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KOOP-FM logo.png
City of license Hornsby, Texas, USA
Broadcast area Austin-Round Rock metropolitan area
Slogan "Community Radio for Austin, Texas"
Frequency 91.7 MHz
First air date October 27, 1993
Format Community radio
ERP 3,000 watts
HAAT 26 meters
Class A
Facility ID 65320
Callsign meaning Co-op
Owner Texas Educational Community Broadcasting
Webcast KOOP Live Feed
Website http://www.koop.org/

KOOP (91.7 FM) (pronounced 'co-op') is a noncommercial community radio station owned and operated by its members and staffed by volunteers.[1] The station broadcasts in Austin, Texas, with a carrier frequency of 91.7 MHz at an effective radiated power of 3 kilowatts and is licensed to Texas Educational Broadcasting Co-operative, Inc., a nonprofit organization (doing business as KOOP Radio, previously Austin Co-op Radio). The station was assigned the KOOP call letters by the Federal Communications Commission on October 27, 1993.[2]

The 91.7 frequency is shared with KVRX, the student radio station for The University of Texas at Austin. KOOP broadcasts on 91.7 FM from 9 a.m. to 7 p.m. Monday through Friday and from 9 a.m. to 10 p.m. Saturday and Sunday. KVRX, which is licensed to the University, broadcasts during the remaining hours. KOOP streams online during KVRX's broadcast hours.

Programming format[edit]

KOOP's radio format consists of 75 locally produced shows each week.[3] Daytime programming typically consists of music programs, while late afternoon programming is usually news.[1]


The KOOP radio station has won 19 Best of Austin awards from the Austin Chronicle from 1992 to 2006.[4] In 1994 the station shared the Austin Music Awards honor for "Best Thing To Happen in Austin" with KVRX.[5]


In early 2006, KOOP's 304 E. Fifth Street studio was hit by two fires. On 6 January a fire caused significant smoke damage; the station suspended operation for just five days and sought a new home.[6] Before a site could be found, a second fire occurred on 4 February which destroyed KOOP's building and three adjacent structures that housed artist studios and a nightclub.[7] Both fires were declared accidental. The first was blamed on careless smoking by a neighbor; the second, on the nightclub's faulty heating and air conditioning unit.[6][8][9]

The February fire knocked KOOP off the air for 17 days, during which time KVRX covered its sister station's hours, as it had following the original fire. KOOP resumed broadcasting on 21 February from studios at the city's classical music station KMFA.[6][9] By the end of 2006, KOOP had found new quarters at 3823 Airport Boulevard, where it built two broadcast studios, two production rooms, a music library, meeting space and offices.[10] The station began broadcasting from the facility on 9 December 2006.[6]

KOOP had been broadcasting from its new home for less than 13 months when it suffered yet another blaze. On 5 January 2008, a fire swept through the Airport Boulevard studios, causing an estimated $300,000 damage.[11] Austin fire officials declared the incident arson and within weeks charged a former station volunteer, Paul Webster Feinstein, with setting the blaze. According to investigators, Feinstein had quit a month earlier following a dispute over the music lineup for the station's overnight webstream.[12][13] On 12 June 2009, Feinstein pleaded guilty to setting the 2008 fire, and was sentenced to ten years imprisonment; however, as part of a plea agreement, Feinstein would serve 120 days at the Texas State Prison in Huntsville, pay $134,000 restitution, serve 10 years probation upon release from prison, and undergo community service and counseling.[14]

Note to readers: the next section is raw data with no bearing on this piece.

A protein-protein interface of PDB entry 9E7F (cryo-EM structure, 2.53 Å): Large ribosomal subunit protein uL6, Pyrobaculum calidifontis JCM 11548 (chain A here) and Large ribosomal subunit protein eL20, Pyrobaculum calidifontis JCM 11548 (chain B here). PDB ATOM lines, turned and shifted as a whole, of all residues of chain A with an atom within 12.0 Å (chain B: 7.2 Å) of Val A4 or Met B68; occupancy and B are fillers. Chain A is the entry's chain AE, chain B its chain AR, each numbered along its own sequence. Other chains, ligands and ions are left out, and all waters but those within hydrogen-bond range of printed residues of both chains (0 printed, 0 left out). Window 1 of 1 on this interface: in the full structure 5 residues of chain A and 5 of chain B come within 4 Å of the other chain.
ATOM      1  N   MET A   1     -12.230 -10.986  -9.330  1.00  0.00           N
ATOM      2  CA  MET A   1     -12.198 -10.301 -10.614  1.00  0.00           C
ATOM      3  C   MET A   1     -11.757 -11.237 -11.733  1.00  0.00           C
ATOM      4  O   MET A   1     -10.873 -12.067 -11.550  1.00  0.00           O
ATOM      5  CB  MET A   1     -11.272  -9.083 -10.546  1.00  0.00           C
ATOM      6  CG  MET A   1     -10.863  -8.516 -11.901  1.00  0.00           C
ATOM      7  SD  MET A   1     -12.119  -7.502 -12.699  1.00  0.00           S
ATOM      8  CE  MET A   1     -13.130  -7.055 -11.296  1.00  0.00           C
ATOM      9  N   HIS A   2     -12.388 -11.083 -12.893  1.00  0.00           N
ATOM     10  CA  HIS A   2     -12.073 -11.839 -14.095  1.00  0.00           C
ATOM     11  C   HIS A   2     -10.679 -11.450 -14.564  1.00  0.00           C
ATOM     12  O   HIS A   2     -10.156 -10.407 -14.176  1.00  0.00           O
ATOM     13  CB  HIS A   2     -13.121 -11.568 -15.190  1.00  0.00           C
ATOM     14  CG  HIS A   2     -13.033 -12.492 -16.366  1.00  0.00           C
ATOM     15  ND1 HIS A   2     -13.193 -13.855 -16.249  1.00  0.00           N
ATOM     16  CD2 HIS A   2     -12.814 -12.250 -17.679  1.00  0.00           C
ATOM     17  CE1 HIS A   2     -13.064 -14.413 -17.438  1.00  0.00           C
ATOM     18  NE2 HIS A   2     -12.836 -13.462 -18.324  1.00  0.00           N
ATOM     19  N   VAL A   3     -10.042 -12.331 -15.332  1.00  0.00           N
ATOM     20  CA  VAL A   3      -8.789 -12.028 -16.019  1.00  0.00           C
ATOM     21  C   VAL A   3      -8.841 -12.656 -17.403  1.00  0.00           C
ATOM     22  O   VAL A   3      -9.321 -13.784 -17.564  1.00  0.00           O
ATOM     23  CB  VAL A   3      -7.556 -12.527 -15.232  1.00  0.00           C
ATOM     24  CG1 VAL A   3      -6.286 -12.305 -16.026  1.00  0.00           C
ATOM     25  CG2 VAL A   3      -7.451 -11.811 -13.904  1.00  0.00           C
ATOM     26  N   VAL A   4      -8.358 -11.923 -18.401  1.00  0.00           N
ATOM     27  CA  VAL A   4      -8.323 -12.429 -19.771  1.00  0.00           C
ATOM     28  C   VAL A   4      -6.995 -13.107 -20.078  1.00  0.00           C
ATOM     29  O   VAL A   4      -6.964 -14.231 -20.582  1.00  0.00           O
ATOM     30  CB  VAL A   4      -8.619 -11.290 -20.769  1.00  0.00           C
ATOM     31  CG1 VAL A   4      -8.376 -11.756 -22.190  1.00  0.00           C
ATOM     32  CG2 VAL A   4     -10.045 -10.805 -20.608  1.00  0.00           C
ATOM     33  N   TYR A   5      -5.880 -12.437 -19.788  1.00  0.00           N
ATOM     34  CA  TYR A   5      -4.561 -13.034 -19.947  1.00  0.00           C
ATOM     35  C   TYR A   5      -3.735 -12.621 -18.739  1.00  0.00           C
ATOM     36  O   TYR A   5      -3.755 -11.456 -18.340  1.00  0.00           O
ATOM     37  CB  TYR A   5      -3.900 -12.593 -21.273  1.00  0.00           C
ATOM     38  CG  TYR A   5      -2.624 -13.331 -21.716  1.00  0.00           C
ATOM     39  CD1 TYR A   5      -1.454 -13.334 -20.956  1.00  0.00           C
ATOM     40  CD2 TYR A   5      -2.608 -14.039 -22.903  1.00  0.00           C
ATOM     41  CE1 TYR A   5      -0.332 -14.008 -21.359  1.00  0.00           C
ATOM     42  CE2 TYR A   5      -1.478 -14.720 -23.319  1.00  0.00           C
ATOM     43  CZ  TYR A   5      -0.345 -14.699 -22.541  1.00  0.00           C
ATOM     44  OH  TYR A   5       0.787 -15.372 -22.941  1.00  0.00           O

The station was back on the air within a few weeks, using studio space donated by Entercom Austin, which owns three of the city's commercial stations.[15] KOOP returned to its Airport Boulevard studio in September 2008.[16]


  1. ^ a b Gross, Joe (18 January 2006). "Music: Sweet sounds reverberate throughout our city". The Austin American-Statesman. Retrieved 28 September 2008. 
  2. ^ "Call Sign History". FCC Media Bureau CDBS Public Access Database. 
  3. ^ "Program Schedule". KOOP. 
  4. ^ "KOOP 91.7FM". The Austin Chronicle. 
  5. ^ "1994-95 Austin Music Awards". The Austin Chronicle. 
  6. ^ a b c d Outon, Chantal (4 February 2006). "KOOP-FM returns to the airwaves following devastating fires". Austin Business Journal. Retrieved 8 April 2009. 
  7. ^ Vargas, Hermelinda (5 February 2006). "Artists Look for New Space after Downtown Fire". News 8 Austin. Retrieved 8 April 2009. 
  8. ^ "Police: Volunteer Set Fire to Texas Radio Station Over Playlist". InsuranceJournal.com. 30 January 2008. Retrieved 8 April 2009. 
  9. ^ a b Panek, Tracey (26 June 2006). "KOOP has big plans for a community radio station". News 8 Austin. Retrieved 8 April 2009. 
  10. ^ Aguilar, Ernesto (5 December 2006). "Release: KOOP's New Home". Los Angeles, California: KPFT. Retrieved 8 April 2009. 
  11. ^ "Naked City". The Austin Chronicle. 11 January 2008. Retrieved 8 April 2009. 
  12. ^ News 8 Staff Report (28 January 2008). "Man Charged with Arson in KOOP Fire". News 8 Austin. Retrieved 8 April 2009. 
  13. ^ Associated Press (30 January 2008). "Man Sets Radio Station on Fire Over Playlist". MSNBC. Retrieved 8 April 2009. 
  14. ^ Plohetski, Tony (12 June 2009). "Man pleads guilty in KOOP radio fire". Austin American-Statesman. Retrieved 17 June 2009. 
  15. ^ Egner, Jeremy (4 February 2008). "Ex-volunteer Torched KOOP in Music Spat, Authorities Say". Current. Retrieved 8 April 2009. 
  16. ^ "KOOP-FM Moving Back to Airport Blvd. Studios". KVUE-TV. 25 September 2008. Retrieved 8 April 2009. [dead link]

External links[edit]

Coordinates: 30°16′01″N 97°40′28″W / 30.2669°N 97.6744°W / 30.2669; -97.6744